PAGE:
Jim Zinger told himself after swimming from Alcatraz Island to mainland San Francisco 12 years ago that he would never perform the feat again.
However, when a friend asked if he would make the roughly 2-mile crossing a second time as an early birthday gift to himself during Memorial Day weekend, he couldn’t say “no.”
Zinger, 76, founder and chief executive of a hypnotherapy business in Burbank called Hypmovation, jumped into the San Francisco Bay and swam from the historical landmark to St. Francis Beach — just east of the Golden Gate Bridge — in about 54 minutes on Saturday.
“Since my first time of swimming from Alcatraz 12 years ago, I’ve become an avid open-water swimmer and swim about 1 to 2 miles about three to five times a week in the ocean wherever I am,” Zinger said.
His aquatic trek over this past weekend smashed his original time of an hour and 42 minutes — nearly an hour better.
What’s even more surprising is that Zinger, who now lives in Naples, Fla., but owns property in Glendale, didn’t wear a wet suit while swimming in the San Francisco Bay, which was about 52 degrees on Saturday.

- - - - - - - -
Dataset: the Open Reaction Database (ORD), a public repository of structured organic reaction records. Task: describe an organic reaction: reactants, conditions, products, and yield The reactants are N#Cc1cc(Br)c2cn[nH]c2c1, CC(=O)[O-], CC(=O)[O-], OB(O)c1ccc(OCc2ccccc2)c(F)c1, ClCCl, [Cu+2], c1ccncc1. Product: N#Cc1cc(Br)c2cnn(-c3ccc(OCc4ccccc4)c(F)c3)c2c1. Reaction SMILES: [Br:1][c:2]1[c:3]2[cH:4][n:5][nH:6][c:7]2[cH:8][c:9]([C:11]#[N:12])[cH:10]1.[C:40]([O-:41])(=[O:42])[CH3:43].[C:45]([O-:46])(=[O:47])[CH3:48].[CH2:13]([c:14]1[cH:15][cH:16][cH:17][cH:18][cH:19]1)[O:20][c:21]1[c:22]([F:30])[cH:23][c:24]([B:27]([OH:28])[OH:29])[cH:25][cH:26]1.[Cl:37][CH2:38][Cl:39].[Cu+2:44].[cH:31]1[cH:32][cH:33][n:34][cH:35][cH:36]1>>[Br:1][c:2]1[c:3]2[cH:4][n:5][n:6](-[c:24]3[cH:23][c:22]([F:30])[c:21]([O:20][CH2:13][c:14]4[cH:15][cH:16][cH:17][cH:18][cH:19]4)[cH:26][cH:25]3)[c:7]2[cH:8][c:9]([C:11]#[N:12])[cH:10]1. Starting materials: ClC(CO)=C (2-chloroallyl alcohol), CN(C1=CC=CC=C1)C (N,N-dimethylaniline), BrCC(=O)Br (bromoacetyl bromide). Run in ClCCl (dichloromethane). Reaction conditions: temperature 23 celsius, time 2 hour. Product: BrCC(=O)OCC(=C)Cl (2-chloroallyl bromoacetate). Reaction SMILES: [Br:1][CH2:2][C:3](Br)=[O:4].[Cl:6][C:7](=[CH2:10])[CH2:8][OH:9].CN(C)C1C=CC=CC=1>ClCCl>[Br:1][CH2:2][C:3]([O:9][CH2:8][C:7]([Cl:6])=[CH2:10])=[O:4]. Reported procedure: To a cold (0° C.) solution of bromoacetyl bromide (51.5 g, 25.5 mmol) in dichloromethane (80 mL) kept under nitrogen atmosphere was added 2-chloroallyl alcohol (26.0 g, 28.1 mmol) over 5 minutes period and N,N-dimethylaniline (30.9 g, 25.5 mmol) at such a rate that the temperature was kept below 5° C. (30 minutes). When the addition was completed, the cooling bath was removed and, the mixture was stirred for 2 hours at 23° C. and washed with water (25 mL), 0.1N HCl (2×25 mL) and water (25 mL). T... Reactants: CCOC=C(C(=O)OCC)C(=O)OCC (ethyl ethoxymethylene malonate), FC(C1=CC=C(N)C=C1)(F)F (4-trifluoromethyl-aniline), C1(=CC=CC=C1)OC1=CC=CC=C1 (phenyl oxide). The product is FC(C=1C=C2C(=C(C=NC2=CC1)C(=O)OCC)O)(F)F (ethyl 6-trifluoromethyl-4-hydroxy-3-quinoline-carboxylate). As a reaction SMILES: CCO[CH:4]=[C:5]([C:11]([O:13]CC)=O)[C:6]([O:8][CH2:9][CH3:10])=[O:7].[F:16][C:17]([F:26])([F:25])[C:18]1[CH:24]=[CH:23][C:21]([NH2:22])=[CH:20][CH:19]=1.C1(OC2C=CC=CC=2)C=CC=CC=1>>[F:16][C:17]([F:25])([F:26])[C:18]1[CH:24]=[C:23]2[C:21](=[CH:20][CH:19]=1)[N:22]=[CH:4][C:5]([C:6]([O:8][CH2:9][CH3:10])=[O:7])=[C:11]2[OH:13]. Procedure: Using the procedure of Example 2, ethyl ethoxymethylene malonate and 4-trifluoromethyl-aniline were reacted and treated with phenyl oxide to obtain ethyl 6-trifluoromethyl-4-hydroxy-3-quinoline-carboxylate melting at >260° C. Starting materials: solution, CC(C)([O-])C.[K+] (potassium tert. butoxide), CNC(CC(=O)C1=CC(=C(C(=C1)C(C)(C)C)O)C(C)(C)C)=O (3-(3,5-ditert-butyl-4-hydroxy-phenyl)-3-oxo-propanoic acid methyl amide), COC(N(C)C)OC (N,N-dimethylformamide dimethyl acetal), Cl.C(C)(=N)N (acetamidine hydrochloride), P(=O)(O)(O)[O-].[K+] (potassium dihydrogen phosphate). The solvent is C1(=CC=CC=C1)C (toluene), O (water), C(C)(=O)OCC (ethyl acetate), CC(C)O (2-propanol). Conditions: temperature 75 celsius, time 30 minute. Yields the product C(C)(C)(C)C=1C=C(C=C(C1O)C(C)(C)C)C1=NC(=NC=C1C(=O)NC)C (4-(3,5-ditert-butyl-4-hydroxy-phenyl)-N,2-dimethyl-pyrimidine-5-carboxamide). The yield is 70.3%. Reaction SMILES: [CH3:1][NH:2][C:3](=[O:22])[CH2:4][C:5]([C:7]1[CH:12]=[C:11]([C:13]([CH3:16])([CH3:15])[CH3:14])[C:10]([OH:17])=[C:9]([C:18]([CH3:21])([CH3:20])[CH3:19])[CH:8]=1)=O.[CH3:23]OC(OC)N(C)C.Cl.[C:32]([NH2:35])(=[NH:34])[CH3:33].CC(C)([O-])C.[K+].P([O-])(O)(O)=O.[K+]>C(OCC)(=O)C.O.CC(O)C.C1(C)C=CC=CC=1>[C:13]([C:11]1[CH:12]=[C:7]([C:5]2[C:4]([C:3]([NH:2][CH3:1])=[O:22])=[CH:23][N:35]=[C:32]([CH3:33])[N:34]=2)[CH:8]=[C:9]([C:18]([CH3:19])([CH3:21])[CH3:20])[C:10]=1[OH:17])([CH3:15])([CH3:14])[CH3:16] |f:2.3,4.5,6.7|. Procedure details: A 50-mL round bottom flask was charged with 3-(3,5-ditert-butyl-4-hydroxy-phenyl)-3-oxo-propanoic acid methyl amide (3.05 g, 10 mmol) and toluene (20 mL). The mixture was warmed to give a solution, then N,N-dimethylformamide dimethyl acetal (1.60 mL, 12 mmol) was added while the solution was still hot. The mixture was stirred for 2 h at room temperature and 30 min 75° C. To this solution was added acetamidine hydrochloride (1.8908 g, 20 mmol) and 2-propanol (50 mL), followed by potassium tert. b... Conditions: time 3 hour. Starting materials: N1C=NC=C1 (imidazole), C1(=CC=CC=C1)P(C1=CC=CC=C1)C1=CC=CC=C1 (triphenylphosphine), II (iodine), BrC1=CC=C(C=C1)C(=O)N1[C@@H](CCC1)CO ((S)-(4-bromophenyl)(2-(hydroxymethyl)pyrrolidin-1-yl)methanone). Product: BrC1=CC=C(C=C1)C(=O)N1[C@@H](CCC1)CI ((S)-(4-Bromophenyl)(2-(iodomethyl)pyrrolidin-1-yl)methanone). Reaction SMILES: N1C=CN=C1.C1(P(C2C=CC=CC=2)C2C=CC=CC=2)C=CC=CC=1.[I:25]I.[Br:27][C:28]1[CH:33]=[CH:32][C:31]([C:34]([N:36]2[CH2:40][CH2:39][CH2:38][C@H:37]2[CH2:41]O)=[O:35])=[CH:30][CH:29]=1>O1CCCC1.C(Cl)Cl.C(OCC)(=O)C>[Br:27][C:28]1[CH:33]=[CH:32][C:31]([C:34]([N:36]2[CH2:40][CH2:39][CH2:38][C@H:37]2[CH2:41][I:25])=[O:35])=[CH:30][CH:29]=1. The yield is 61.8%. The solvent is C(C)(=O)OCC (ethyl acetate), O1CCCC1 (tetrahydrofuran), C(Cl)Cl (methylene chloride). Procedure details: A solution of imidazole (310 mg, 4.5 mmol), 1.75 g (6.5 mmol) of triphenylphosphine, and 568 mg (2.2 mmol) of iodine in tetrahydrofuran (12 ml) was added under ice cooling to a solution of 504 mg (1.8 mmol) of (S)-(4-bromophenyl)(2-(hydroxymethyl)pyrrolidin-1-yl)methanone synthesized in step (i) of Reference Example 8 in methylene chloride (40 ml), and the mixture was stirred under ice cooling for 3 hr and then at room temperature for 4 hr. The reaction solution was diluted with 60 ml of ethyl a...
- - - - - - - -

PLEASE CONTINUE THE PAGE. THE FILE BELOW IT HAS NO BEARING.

He said he uses self-hypnosis to endure any pain he goes through and has had multiple oral and facial surgeries with no anesthetic.
“You can use hypnosis to control your body temperature and keep your core temperature up,” Zinger said. “It’s all about visualizing, emotionalizing and imagining that you’re like an otter or a seal.”
People told him to be wary of any sharks or sea lions in the water during the 2-mile experience, but neither bothered him at all.
Zinger originally decided to make the swim from Alcatraz to San Francisco after his wife saw a group of people attempting to do it on a television program.
Feeling confident, Zinger thought going on a 2-mile swim in very cold water would make for a great 65th birthday gift to himself.
He trained by going open-water swimming in Malibu and Santa Monica, but when it came time for him to officially cross the bay, he realized his swimming technique was all over the place.
“I could swim and stay above the water, but I didn’t have any style, speed or class,” Zinger said. “I did have the stamina by using hypnosis.”
After honing his technique and accomplishing the feat for a second time in over a decade, Zinger said he wouldn’t hesitate to do so again.